You are right, it doesn't require an Alfa specialist to restore an Alfa but why would you take your Alfa to someone who isn't? The first time we replaced the rockers in a Spider (a pretty common practice) it took weeks - now it takes hours. I sure wouldn't want to pay someone to sit and ponder how to approach the job, let alone trust them to accurately estimate the price.... Alfisti seem to really put these cars on a pedestal in that they insist only an Alfa Romeo "specialist" could properly restore one of these mass-produced sports cars. Call me naive, but I'm not buying it...
A word to the wise ... yes, it is true that the car seat will fit in the backseat, but your wife may soon tire of how difficult it is to deal with strollers, car seats, diaper bags, and the other paraphernalia that babies require with a GTV; and then there's cleaning up baby burps and drippy bottles off of the new upholstery.Wonderful news and a beautiful car. I have to stay congrats, not for the car being home but the amazing addition you will be having soon. The car seat will fit in the back, please post some pics of the seat with beautiful driver to be in it.
Happy days ahead!! GL with everything.
Probably best to start a new thread with these questions. But I'll a least ask some follow up questions:...
Now, anyone have recommendations on how to deal with swirled clear coat, a stuck wing window, and a noisy brake booster?
So, you don't know how to fix these things yourself? I could say more but I won't. . .". . . Most egregious was an inability to truly drive the car due to a rubbing driveshaft. . ."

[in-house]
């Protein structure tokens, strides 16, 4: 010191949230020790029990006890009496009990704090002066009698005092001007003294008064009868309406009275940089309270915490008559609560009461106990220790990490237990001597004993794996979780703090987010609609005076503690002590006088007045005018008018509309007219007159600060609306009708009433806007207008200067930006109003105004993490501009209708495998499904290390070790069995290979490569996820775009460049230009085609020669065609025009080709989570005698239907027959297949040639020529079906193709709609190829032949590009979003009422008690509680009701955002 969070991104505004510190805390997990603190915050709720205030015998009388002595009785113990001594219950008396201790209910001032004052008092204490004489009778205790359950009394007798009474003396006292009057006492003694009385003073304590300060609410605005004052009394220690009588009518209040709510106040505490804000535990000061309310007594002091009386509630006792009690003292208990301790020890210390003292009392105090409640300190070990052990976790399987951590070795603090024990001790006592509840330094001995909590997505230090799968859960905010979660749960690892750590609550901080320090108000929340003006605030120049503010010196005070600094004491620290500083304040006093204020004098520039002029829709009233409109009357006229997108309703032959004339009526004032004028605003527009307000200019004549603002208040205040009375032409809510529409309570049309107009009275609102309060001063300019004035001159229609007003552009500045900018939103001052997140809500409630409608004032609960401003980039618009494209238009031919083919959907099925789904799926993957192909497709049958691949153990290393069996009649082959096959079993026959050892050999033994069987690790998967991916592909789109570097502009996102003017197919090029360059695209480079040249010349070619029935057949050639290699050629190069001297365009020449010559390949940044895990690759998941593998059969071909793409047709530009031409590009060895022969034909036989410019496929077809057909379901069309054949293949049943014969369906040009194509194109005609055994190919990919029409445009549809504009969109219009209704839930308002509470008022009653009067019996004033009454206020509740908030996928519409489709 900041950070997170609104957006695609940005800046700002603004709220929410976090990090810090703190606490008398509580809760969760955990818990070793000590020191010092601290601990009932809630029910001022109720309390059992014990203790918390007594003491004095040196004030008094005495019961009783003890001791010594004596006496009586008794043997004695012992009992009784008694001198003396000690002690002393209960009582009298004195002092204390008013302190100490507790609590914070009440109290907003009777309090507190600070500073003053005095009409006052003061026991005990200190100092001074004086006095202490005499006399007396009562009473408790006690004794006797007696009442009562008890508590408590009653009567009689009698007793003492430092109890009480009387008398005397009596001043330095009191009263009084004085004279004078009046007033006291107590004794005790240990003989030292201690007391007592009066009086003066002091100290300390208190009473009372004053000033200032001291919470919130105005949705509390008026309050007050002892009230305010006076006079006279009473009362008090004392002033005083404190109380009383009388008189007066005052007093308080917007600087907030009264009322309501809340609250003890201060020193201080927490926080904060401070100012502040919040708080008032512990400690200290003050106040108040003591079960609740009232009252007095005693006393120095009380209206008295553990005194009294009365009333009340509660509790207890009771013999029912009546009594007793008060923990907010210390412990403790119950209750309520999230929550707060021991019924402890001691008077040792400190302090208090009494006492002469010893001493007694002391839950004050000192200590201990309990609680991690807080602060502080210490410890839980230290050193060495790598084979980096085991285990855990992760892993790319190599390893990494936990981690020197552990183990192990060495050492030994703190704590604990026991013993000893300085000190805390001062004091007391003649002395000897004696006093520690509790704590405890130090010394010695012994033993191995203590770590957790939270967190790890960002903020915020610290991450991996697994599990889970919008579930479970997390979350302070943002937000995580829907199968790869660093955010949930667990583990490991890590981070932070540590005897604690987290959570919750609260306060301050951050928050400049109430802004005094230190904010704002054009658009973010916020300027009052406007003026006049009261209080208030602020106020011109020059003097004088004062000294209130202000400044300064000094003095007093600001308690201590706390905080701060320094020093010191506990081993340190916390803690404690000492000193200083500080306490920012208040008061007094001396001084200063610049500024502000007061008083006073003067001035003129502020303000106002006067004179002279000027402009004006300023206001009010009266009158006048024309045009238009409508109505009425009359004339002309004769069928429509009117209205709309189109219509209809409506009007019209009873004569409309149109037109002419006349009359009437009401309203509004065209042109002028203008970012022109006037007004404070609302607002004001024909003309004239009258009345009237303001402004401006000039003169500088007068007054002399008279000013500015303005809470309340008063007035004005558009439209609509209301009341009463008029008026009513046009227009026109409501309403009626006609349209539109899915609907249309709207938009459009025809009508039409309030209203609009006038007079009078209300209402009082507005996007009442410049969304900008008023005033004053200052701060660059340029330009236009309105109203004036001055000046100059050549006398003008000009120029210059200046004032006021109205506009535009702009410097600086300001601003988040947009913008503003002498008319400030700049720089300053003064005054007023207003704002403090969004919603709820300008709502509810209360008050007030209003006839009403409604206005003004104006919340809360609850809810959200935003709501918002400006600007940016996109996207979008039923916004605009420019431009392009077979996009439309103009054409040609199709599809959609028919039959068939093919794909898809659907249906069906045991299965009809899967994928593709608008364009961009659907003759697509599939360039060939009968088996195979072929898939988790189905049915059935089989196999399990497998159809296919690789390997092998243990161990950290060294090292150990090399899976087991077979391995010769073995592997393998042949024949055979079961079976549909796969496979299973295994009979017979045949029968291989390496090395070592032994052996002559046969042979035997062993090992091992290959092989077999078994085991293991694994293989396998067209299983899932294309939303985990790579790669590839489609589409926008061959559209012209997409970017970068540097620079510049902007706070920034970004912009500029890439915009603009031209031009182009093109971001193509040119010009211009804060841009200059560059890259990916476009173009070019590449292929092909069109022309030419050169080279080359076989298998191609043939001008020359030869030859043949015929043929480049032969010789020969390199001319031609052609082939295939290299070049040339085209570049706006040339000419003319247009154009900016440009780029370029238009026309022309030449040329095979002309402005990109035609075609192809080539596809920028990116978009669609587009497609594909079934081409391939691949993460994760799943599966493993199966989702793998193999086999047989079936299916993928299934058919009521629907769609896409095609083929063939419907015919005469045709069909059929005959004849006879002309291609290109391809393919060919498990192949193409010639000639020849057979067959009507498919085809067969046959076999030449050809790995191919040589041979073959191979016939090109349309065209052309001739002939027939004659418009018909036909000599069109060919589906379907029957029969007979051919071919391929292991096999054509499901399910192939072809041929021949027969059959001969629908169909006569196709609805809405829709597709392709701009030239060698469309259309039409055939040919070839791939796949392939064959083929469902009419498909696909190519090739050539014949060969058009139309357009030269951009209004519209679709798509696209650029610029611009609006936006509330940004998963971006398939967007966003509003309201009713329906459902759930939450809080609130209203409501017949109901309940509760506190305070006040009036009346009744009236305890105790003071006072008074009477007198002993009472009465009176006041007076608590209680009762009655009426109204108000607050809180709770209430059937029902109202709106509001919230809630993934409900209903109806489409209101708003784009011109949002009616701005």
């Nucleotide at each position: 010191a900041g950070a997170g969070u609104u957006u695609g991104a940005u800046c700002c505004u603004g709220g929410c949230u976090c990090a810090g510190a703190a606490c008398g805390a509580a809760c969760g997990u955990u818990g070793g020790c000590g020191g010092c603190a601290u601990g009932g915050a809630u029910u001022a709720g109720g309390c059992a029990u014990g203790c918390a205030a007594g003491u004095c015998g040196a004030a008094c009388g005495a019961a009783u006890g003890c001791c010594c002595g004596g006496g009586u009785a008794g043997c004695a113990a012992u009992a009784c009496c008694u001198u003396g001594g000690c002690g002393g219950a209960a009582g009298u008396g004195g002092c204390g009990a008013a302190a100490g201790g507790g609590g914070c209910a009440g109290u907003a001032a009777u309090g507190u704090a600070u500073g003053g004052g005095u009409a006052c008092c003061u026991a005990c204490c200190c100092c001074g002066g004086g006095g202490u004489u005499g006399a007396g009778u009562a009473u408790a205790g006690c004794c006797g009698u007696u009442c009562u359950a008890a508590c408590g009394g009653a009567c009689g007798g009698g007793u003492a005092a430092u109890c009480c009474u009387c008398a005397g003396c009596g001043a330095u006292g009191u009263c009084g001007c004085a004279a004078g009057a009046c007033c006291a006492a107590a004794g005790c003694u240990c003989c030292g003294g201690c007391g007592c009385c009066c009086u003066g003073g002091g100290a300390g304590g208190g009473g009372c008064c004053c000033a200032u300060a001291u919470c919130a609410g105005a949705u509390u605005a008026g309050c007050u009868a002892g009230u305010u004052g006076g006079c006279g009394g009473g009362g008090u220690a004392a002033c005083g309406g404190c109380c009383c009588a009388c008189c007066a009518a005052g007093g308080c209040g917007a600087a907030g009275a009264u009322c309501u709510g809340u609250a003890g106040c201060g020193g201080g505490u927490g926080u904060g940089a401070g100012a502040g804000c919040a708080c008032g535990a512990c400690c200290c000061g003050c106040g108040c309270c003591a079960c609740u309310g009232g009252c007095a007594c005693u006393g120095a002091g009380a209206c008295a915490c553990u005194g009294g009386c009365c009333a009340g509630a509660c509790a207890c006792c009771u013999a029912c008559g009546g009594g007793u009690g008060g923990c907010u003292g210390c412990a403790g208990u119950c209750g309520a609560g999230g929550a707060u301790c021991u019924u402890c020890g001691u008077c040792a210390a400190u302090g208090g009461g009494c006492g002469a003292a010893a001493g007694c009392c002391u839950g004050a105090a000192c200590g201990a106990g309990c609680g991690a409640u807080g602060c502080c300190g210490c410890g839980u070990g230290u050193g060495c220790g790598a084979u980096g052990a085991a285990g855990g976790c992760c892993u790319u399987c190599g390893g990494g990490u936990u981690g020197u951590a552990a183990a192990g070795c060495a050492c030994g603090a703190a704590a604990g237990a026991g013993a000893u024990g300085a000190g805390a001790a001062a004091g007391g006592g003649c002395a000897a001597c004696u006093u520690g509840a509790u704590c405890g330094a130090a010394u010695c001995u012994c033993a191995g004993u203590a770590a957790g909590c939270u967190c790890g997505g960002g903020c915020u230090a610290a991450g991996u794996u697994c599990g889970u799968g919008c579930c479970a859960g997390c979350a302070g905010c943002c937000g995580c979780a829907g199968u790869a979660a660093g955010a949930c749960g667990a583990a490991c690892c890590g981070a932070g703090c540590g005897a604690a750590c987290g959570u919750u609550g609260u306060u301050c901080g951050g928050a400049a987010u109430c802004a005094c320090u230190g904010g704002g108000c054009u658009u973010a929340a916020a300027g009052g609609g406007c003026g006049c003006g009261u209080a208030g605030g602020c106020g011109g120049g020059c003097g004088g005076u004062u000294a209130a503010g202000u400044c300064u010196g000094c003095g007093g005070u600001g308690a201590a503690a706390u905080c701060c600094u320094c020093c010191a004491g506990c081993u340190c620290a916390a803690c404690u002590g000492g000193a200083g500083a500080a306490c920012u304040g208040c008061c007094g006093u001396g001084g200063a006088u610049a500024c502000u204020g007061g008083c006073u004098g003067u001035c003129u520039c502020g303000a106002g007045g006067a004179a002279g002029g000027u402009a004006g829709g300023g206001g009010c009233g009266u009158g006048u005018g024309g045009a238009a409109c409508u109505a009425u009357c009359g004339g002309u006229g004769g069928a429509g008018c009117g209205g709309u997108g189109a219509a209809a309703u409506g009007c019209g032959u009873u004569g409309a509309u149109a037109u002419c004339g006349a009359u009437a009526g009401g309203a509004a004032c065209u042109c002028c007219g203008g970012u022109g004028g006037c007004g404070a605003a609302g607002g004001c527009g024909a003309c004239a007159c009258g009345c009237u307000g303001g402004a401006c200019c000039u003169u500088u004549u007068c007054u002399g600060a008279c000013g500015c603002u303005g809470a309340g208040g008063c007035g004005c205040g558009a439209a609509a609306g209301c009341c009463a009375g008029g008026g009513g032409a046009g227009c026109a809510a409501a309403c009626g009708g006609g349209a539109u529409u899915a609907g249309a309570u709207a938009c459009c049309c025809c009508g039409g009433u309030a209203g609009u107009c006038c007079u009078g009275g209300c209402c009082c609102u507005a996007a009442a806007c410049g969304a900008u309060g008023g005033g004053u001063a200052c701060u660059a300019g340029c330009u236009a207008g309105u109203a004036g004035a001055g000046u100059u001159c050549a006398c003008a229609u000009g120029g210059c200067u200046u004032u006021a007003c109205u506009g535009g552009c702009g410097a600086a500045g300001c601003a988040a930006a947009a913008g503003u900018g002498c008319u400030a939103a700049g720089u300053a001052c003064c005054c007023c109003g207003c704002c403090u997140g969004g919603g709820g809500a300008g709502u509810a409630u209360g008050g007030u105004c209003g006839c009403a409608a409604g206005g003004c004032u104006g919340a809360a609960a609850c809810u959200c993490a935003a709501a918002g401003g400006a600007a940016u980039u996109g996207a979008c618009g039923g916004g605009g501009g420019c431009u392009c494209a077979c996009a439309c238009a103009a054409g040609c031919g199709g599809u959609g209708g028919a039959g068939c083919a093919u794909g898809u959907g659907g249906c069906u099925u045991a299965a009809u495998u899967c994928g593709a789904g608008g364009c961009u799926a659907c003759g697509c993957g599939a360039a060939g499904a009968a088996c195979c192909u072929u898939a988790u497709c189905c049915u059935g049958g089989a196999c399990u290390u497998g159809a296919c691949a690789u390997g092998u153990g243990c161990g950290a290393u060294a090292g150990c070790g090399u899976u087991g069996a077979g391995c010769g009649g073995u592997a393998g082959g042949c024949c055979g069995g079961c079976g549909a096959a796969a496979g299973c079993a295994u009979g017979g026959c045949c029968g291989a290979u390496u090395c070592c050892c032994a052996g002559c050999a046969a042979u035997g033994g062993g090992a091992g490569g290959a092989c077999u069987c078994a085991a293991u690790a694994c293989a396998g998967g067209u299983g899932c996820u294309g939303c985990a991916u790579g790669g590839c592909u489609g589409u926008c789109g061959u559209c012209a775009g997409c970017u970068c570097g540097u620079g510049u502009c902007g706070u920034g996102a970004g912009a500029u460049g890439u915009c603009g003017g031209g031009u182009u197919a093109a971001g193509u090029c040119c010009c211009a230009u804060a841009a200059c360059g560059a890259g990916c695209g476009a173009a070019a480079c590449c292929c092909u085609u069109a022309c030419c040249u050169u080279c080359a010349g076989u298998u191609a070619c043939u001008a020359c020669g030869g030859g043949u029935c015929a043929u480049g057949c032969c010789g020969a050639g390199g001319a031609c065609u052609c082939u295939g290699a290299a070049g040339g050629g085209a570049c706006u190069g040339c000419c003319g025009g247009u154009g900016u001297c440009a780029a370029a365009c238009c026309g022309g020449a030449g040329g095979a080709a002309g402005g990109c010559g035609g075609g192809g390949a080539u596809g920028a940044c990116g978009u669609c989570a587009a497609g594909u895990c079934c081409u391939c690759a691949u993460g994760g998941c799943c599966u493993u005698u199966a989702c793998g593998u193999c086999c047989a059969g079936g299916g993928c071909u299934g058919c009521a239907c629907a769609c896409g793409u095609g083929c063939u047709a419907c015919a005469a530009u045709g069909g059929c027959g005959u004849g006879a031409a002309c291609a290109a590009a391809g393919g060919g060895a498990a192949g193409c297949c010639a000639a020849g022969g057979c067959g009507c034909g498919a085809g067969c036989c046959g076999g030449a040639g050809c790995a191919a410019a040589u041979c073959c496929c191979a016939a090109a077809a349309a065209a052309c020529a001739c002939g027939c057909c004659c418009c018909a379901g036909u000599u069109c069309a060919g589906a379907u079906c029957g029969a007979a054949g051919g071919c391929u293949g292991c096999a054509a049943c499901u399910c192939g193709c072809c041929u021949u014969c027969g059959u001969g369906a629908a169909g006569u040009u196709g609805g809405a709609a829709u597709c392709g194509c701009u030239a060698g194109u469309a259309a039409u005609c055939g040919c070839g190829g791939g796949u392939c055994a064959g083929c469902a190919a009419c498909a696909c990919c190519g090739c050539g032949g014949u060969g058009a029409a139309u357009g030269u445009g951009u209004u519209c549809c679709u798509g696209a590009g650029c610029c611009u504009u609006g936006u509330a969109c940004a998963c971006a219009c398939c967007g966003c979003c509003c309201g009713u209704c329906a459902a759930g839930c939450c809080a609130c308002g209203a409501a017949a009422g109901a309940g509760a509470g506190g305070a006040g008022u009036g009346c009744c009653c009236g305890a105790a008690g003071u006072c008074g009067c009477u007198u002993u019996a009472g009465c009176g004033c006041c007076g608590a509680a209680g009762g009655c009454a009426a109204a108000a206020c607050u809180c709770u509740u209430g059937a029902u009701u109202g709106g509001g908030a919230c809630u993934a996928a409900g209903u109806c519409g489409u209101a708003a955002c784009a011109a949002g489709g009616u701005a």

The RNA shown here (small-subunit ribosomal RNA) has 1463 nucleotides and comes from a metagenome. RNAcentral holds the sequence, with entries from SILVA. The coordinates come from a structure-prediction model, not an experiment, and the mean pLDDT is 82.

"Now, anyone have recommendations on how to deal with swirled clear coat, a stuck wing window, and a noisy brake booster?
I'm sure Daron can appreciate it too. No doubt it was worth the expense to get you out of his hair.It saddens me that it got to the point it did but ultimately Daron went through great expense to make it right. I can appreciate that.
Yes, just some small scratches in the clear coat, I contacted a detailer and we'll see.Probably best to start a new thread with these questions. But I'll a least ask some follow up questions:
When you say swirl, do yo mean there are scratches in the clearcoat? Depending on how deep, you might be able to have them polished out.
When you say the quarter window is stuck, do you mean that when you turn the knob it tries but resists opening? If so the weatherseal is probably stuck to the glass. I would try washing it with hot, soapy water and maybe get inbetween with a thin putty knife. If the knob gear feels like it is jammed, you'll need to remove the door card and remove the gear mechanism. Not really that hard.
You'll need to describe the noise...
So, you don't know how to fix these things yourself? I could say more but I won't. . .
I'm sure Daron can appreciate it too. No doubt it was worth the expense to get you out of his hair.
And I don't know how many times I have to make the point that this was NOT a restoration. It was carburetors, interior, brakes, and electrical quoted at 4 months and $15000 which ballooned to 3 years and over $25,000. Prior to Daron taking the project, the motor and transmission were done, the body was done, the glass was done, etc.Sigh. A point I've made at several points in this very long thread is that if you embark on lengthy and complex repair work like restoring an Alfa Romeo, you will be better served if you pay close attention to the work being done. The unvarnished truth is that nobody is going to care as much about your car as you do. This makes it imperative---at least in my opinion---for you to be prepared keep in constant (weekely, even daily at some points) communication with the shop as work progresses. I'm not going to waste time explaining why. If you don't get it, then you don't get it.
A little over 10 years ago another Afabb member embarked on an extensive restoration of his Super. The key to his success is that he stayed in regular contact with the shop doing the work. Here's his link: